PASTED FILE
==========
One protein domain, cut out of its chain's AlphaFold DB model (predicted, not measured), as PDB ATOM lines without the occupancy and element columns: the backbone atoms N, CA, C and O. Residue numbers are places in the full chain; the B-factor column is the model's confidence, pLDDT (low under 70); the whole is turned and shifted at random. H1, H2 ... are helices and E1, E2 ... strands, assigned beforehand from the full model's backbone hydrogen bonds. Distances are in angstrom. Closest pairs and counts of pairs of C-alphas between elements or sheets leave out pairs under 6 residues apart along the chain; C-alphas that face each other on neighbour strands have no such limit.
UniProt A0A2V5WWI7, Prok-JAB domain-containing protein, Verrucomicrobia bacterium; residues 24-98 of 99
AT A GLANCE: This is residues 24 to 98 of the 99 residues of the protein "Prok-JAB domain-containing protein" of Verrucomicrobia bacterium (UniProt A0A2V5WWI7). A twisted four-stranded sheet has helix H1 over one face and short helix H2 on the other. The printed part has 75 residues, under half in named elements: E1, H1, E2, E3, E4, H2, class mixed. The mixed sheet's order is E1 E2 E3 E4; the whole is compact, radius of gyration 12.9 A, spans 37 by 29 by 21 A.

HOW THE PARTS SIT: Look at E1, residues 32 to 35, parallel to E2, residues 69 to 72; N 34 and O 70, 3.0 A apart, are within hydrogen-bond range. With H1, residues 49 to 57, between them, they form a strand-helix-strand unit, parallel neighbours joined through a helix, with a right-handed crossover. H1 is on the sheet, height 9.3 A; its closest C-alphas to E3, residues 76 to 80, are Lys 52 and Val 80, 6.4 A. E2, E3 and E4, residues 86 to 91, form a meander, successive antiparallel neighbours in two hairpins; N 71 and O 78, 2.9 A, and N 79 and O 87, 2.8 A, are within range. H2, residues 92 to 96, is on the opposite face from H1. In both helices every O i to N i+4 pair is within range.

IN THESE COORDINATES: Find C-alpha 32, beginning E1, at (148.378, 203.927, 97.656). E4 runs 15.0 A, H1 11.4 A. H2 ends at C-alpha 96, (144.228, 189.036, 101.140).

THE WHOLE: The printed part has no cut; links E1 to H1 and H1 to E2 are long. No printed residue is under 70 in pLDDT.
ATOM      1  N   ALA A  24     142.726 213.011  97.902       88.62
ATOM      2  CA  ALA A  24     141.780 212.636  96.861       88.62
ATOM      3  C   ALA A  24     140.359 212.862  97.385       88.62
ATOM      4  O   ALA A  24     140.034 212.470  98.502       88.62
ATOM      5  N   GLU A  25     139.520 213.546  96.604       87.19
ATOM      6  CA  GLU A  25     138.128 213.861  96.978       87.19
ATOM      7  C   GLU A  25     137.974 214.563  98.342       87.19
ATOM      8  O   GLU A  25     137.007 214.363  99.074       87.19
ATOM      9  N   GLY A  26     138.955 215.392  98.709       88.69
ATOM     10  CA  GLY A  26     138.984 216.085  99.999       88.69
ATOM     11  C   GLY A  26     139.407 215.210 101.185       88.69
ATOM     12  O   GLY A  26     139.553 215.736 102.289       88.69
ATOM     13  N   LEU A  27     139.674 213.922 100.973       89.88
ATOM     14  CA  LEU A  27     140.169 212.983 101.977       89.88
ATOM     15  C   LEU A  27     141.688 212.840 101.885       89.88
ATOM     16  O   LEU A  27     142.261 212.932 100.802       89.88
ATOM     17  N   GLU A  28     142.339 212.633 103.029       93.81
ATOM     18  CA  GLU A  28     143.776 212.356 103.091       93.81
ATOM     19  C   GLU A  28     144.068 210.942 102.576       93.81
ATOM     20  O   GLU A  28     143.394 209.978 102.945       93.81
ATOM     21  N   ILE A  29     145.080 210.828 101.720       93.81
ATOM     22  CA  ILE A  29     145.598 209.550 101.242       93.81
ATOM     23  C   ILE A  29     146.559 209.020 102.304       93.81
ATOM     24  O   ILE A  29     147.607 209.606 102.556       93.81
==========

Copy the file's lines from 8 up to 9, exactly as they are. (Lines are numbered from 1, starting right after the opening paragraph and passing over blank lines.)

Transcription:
ATOM      3  C   ALA A  24     140.359 212.862  97.385       88.62
ATOM      4  O   ALA A  24     140.034 212.470  98.502       88.62